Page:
EUR / USD
The Euro dipped lower ahead of the ECB policy decision with a retreat to 1.0180 against the dollar as Italian political developments undermined the single currency. Italian Prime Minister Draghi announced his resignation with reports that new elections are likely to be held on September 18th as the governing coalition fractured.
Gas supplies resumed through the Nord-Stream pipeline, but there were major reservations over the outlook with both factors hurting the Euro.
The ECB increased interest rates by 50 basis points to 0.50% at the latest policy meeting compared with expectations of a 25 basis-point rate hike. The deposit rate was also increased to 0.0%, moving the rate out of negative territory for the first time since 2014. The bank commented that the front-loading of hikes will allow the bank to make a transition to meeting-by-meeting rate decisions. It added that a further normalisation of rates will be appropriate at upcoming meetings.
The ECB also launched its Transmission Protection Instrument (TPI) which is aimed at countering unwarranted and disorderly market dynamics. President Lagarde stated that countries must comply with EU debt rules to access the TPI tool, although there will also be further re-investment of bond purchases.
Lagarde stated that price pressures were spreading across more and more sectors and that Euro depreciation is also causing inflation, but indicated that potential peak rates had not moved higher. The Euro spiked higher on the ECB rate decision, but failed to hold the gains with a quick reversal from 2-week highs just above 1.0275. The Euro dipped to lows near 1.1050 as risk appetite deteriorated before recovering to the 1.0200 area as equities recovered ground.
Risk appetite was more fragile again on Friday with the Euro below the 1.0200 level and the latest PMI business data releases will be watched closely during the day.
The dollar posted sharp net gains to highs above 138.80 after Thursday’s European open as yen sentiment remained weak. US initial jobless claims increased to 251,000 in the latest week from 244,000 previously which was above consensus forecasts of 240,000 and the highest reading since January 2022.
The Philadelphia Fed manufacturing survey dipped further to -12.1 for July from -3.3 previously and well below consensus forecasts of 1.0. Although shipments increased at a faster rate, there was a sharp decline in new and unfilled orders. There was a slower net increase in employment and there was a significant easing of inflation pressures with the prices paid index dipping to the lowest level since January 2021 and the prices received reading declined to 30.3 from 49.2 previously. Companies were less optimistic over the outlook with the 6-month outlook reading at the lowest level since 1979 and the data maintained reservations over the outlook.
Treasuries did gain after the data and, although the initial impact on yields was limited, the dollar dipped sharply with lows around 137.80.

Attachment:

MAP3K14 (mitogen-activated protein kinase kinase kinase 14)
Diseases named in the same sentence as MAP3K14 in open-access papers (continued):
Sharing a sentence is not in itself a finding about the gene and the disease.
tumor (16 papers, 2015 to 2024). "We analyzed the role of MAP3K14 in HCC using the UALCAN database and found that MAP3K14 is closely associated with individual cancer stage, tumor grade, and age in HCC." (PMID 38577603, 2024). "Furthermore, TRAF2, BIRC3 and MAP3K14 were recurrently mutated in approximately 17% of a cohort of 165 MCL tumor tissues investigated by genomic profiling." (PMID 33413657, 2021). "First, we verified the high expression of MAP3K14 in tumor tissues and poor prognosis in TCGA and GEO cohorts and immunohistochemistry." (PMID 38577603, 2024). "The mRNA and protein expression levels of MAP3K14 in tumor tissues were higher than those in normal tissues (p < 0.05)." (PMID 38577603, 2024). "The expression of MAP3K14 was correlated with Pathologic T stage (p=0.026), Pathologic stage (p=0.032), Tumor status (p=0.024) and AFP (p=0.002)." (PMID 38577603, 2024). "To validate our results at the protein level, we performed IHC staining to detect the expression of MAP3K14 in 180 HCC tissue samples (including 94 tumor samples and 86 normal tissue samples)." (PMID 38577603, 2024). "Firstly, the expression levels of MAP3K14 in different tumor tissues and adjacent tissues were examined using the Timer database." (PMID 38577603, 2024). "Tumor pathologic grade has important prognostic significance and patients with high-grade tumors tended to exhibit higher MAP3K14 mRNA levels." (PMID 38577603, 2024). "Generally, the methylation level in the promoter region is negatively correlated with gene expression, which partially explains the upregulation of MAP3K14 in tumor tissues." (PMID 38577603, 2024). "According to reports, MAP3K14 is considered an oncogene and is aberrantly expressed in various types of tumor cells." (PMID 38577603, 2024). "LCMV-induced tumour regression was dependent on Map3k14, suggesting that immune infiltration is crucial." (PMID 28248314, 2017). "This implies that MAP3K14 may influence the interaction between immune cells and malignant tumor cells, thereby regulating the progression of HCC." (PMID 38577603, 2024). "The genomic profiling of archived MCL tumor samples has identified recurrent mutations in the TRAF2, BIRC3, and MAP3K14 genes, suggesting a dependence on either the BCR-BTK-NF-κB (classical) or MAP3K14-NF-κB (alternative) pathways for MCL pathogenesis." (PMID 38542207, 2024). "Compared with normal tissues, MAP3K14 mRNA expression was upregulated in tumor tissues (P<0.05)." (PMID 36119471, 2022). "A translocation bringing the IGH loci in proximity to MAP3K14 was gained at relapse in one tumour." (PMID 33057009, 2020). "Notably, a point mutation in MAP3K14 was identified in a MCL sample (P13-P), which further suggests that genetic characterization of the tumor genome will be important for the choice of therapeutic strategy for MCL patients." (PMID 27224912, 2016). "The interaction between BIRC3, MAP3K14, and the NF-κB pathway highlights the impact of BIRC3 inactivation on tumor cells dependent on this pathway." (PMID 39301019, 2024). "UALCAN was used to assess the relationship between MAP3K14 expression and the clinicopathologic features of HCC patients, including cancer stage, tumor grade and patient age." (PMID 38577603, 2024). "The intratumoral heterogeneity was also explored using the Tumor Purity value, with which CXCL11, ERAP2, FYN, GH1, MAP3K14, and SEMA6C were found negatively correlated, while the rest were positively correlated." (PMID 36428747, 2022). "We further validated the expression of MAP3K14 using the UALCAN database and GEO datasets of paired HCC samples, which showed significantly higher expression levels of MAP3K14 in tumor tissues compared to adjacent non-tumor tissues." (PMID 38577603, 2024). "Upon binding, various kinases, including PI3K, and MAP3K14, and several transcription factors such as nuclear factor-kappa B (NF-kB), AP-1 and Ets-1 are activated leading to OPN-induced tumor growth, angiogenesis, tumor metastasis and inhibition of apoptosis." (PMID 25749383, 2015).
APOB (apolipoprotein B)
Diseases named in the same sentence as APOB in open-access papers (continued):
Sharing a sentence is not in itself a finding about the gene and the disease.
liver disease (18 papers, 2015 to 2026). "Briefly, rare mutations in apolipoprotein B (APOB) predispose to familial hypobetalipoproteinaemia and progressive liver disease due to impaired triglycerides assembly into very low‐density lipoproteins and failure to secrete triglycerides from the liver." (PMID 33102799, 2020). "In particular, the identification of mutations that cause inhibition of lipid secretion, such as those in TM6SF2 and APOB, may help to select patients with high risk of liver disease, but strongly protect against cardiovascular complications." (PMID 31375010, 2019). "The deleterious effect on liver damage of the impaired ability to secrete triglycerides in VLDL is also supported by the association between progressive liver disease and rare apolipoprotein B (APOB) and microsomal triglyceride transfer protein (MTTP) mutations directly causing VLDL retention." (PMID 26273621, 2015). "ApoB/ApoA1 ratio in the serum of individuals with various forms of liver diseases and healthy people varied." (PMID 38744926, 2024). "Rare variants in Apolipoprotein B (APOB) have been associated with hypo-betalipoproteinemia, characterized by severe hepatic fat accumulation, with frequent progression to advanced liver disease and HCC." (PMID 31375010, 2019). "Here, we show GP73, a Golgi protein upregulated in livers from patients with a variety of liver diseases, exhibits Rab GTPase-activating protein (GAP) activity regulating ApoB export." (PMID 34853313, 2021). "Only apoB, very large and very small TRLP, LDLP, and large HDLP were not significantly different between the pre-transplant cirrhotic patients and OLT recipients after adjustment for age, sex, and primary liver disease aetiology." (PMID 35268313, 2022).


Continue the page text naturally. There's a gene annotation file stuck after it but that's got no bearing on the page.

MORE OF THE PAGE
Japan’s core CPI rate increased to the highest rate since early 2016 while the PMI manufacturing index retreated to 52.2 from 52.7. Japanese Finance Minister Suzuki stated that the risks of rising inflation need to be watched and the dollar dipped to lows near 137.00 as yields also declined further before a recovery to 137.90.
Domestic UK developments were relatively limited during Thursday, although markets remained uneasy over UK fundamentals after the latest government borrowing data which recorded a sharp increase in debt-servicing costs. In this context, there were also significant reservations over economic policies if Foreign Secretary Truss wins the Conservative Party ballot to be the next Prime Minster. Truss has pledged immediate and substantial tax cuts which would tend to increase short-term debt concerns. Sterling was also hampered by a weaker tone surrounding risk appetite. Sterling dipped to lows below 1.1900 against the dollar before staging a recovery while the Euro posted net gains to 0.8520. The July GfK consumer confidence held at a record low of -41 with a marginal improvement in personal finance expectations.
Retail sales volumes declined 0.1% for June, compared with expectations of a 0.3% decline while core sales increased slightly, but with a notable annual decline. Sterling was hampered by a dip in risk conditions as it traded just above 1.1950 against the dollar.
The Euro posted immediate gains after the ECB policy decision with a peak above 0.9950 against the Swiss franc, but it was unable to hold gains and dipped below the 0.99 level. There were significant reservations surrounding the Italian political situation and doubts whether the tool to prevent fragmentation would be effective which contributed to net franc buying. The dollar posted gains to above 0.9750 before fading again.
The franc secured renewed gains on Friday amid weaker risk conditions with the Euro retreating to near 0.9685 while the dollar was held below the 0.9700 level.